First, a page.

In conjunction with the NAI, Ohio University offers Certified Interpretive Guide training, which consists of a 32-hour course, plus certification in interpretation. Cyders explains that the program consists of four full days of education, followed by a day of presentations for those who want to earn official certification.

Keeping Student Audiences Engaged

“CIG training is a way to make sure an audience stays engaged, that we’re not just ‘guide-talking’ to the audience,” Cyders states. Leading a tour or giving a talk, she notes, is really about opening up a conversation with one’s audience.

“It’s all about engagement, creating that back and forth dialogue with the audience,” she adds.

In Cyders’ role as Executive Director of the Southeastern Ohio History Center, she works with a wide variety of audiences, including elementary school students, middle-schoolers, and adults. The ability to work with such distinct groups, she notes, is a highlight of her job.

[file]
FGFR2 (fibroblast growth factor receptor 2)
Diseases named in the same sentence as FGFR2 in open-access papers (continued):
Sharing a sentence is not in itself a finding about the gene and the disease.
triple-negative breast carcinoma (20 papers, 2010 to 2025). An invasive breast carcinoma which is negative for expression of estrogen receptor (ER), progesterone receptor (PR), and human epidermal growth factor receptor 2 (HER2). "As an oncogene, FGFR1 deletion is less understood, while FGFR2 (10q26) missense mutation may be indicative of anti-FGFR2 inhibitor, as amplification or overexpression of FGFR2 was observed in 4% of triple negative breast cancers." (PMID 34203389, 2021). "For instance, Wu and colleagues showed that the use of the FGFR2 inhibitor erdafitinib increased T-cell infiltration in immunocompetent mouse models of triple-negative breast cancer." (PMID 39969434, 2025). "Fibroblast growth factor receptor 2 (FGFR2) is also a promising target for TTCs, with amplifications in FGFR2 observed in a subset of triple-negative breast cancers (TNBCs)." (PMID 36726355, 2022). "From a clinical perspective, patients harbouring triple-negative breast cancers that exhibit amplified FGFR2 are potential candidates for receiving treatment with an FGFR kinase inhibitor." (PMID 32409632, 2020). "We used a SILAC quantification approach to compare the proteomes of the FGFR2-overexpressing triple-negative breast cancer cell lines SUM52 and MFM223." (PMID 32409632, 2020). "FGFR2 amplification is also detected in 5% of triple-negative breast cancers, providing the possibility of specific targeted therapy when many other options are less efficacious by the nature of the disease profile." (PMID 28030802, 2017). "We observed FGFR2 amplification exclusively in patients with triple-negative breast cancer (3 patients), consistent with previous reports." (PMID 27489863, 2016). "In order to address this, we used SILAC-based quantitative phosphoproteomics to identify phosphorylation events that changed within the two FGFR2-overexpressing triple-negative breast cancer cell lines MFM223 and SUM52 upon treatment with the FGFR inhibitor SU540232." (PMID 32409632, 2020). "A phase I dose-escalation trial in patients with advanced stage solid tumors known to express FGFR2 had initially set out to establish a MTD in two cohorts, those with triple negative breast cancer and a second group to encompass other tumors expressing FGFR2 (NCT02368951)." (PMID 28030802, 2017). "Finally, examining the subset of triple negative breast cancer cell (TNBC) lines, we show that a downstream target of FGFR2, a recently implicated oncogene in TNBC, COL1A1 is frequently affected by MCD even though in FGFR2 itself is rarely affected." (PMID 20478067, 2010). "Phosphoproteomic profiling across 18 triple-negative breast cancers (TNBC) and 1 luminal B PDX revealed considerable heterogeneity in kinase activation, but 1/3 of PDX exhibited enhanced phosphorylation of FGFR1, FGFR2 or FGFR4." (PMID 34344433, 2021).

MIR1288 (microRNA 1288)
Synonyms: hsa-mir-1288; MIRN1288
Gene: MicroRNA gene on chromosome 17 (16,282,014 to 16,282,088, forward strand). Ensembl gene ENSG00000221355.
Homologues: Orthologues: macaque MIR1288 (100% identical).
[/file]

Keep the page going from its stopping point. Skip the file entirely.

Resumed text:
Cyders used her Certified Interpretive Guide training to help administer an education series to a group of eighth-grade students who were learning to evaluate primary sources. Every Tuesday for one month, Cyders met with local eighth-graders to study photographs, documents, and objects.

The goal of the series was to teach students different methods for evaluating and interpreting such items, and to give them experience in applying those methods.

“Eventually, the students considered the items’ cultural and historical contexts. By the end of the month, their work was college-level! I believe this will help them as they enter high school,” Cyders explains.

Cyders also applied her Certified Interpretive Guide training when working with second- and third-graders on history and language arts.

“With the elementary group, the goal was to get them to use language arts terms to discuss history. I’d ask, for example, ‘Can you make a connection between these objects? Can you make a supposition about this item? Can you draw a big idea that shows what this exhibit is about?’ It was really rewarding to see them make those connections,” Cyders states.

Bringing CIG Skills to the Athens Area

Cyders’ familiarity with Certified Interpretive Guide principles also allowed her to highlight and share the area’s rich history, including the Ridges, with broader audiences.